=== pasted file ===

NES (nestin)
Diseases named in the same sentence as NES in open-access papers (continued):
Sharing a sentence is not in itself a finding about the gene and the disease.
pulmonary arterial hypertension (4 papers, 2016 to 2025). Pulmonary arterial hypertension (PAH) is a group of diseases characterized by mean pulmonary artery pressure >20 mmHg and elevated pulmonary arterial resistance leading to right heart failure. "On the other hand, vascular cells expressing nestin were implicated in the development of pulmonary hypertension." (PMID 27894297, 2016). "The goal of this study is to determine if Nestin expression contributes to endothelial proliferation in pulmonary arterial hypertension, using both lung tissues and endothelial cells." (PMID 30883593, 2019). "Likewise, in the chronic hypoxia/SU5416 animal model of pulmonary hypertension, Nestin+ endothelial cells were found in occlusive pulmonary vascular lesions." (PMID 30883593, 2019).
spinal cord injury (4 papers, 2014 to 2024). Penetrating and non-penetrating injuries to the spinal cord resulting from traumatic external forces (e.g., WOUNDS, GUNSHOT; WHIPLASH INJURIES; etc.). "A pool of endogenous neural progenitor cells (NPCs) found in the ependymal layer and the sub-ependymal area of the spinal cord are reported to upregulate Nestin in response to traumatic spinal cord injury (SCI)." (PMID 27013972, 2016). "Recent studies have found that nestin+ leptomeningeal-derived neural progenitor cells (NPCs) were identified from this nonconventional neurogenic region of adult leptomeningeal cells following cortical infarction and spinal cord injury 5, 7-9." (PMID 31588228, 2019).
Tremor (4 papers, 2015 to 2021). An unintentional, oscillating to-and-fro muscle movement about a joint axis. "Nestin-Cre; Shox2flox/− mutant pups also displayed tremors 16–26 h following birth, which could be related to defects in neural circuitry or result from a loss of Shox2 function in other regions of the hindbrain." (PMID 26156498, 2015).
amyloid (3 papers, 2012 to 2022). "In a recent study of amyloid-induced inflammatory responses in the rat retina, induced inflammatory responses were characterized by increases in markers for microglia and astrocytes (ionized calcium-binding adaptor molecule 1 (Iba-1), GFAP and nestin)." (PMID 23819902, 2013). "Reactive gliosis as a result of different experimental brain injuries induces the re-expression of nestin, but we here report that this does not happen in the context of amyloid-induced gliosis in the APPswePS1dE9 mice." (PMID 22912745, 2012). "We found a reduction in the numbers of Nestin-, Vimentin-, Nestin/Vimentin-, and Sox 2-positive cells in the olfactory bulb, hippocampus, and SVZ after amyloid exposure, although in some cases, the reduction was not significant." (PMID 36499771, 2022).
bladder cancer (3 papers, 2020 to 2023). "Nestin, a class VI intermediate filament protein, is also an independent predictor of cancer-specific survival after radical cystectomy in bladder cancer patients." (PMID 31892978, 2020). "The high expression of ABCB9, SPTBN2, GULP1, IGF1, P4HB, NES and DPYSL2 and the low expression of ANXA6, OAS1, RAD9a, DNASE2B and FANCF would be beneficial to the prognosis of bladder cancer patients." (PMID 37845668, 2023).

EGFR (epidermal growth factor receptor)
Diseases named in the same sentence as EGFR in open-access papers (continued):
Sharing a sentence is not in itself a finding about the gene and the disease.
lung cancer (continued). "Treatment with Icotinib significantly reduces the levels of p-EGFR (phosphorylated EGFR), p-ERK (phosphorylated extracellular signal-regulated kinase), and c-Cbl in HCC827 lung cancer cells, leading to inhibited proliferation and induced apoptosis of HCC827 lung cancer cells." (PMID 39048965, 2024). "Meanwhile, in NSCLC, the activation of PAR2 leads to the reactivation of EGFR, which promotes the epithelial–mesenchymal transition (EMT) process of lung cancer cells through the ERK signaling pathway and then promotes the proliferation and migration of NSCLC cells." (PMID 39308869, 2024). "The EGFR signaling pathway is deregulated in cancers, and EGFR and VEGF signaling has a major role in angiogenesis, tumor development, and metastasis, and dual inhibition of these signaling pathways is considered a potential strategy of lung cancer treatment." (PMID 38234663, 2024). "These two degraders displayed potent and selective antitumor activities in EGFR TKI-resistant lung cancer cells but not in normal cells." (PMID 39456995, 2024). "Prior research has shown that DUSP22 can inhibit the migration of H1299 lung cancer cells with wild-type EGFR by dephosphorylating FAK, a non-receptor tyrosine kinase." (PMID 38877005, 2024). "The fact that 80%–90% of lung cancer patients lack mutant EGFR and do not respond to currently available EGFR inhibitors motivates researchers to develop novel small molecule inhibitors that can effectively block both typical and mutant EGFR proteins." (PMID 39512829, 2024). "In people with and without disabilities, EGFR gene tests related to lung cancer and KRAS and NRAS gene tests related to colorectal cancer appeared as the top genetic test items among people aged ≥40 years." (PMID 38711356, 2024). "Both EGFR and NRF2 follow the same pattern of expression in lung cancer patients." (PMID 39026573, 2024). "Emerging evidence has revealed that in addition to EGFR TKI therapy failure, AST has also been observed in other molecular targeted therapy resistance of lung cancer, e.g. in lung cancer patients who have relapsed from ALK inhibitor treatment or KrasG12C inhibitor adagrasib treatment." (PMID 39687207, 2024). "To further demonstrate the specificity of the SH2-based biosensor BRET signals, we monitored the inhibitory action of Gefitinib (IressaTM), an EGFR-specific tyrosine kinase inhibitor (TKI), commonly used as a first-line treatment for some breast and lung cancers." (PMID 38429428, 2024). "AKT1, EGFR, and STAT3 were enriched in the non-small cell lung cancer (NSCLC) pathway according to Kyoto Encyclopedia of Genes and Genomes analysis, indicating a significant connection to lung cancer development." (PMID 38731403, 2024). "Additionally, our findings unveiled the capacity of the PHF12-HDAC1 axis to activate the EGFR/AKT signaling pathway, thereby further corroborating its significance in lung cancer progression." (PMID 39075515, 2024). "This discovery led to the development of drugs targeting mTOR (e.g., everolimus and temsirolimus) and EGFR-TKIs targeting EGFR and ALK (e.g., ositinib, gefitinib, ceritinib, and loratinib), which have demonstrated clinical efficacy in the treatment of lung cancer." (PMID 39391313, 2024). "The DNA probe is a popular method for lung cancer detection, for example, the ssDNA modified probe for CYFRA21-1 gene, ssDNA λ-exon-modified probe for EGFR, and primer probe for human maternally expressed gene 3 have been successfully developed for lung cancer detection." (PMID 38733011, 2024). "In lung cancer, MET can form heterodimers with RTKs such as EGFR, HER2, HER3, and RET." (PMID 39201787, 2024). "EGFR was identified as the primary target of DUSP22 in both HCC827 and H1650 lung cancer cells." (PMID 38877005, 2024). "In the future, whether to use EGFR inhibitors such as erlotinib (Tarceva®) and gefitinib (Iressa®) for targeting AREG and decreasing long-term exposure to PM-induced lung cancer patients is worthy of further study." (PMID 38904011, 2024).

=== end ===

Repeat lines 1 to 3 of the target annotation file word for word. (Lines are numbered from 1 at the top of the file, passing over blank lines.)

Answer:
NES (nestin)
Diseases named in the same sentence as NES in open-access papers (continued):
Sharing a sentence is not in itself a finding about the gene and the disease.